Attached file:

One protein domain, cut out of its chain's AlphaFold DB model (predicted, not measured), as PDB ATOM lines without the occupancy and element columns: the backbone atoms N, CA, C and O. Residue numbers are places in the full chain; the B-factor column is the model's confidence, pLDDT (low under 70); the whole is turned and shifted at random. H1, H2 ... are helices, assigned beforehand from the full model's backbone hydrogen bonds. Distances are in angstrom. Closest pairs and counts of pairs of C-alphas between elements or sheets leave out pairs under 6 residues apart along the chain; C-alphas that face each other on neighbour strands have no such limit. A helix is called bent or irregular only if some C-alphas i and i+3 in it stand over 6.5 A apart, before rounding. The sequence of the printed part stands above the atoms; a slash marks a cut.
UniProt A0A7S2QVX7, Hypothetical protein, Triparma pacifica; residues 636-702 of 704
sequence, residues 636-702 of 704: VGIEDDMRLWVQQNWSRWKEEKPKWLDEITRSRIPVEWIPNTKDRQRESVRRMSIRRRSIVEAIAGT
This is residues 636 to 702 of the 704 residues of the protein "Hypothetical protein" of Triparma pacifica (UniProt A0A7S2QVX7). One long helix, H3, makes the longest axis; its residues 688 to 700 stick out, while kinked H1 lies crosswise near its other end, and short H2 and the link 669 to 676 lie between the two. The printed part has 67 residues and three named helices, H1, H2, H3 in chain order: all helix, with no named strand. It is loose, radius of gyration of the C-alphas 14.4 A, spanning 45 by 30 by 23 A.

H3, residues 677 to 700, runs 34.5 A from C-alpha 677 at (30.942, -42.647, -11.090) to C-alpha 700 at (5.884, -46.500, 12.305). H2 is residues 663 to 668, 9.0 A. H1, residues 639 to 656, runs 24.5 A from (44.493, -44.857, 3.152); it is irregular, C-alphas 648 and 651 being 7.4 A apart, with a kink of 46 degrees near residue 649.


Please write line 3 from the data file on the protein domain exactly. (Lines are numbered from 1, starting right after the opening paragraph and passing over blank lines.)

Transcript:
This is residues 636 to 702 of the 704 residues of the protein "Hypothetical protein" of Triparma pacifica (UniProt A0A7S2QVX7). One long helix, H3, makes the longest axis; its residues 688 to 700 stick out, while kinked H1 lies crosswise near its other end, and short H2 and the link 669 to 676 lie between the two. The printed part has 67 residues and three named helices, H1, H2, H3 in chain order: all helix, with no named strand. It is loose, radius of gyration of the C-alphas 14.4 A, spanning 45 by 30 by 23 A.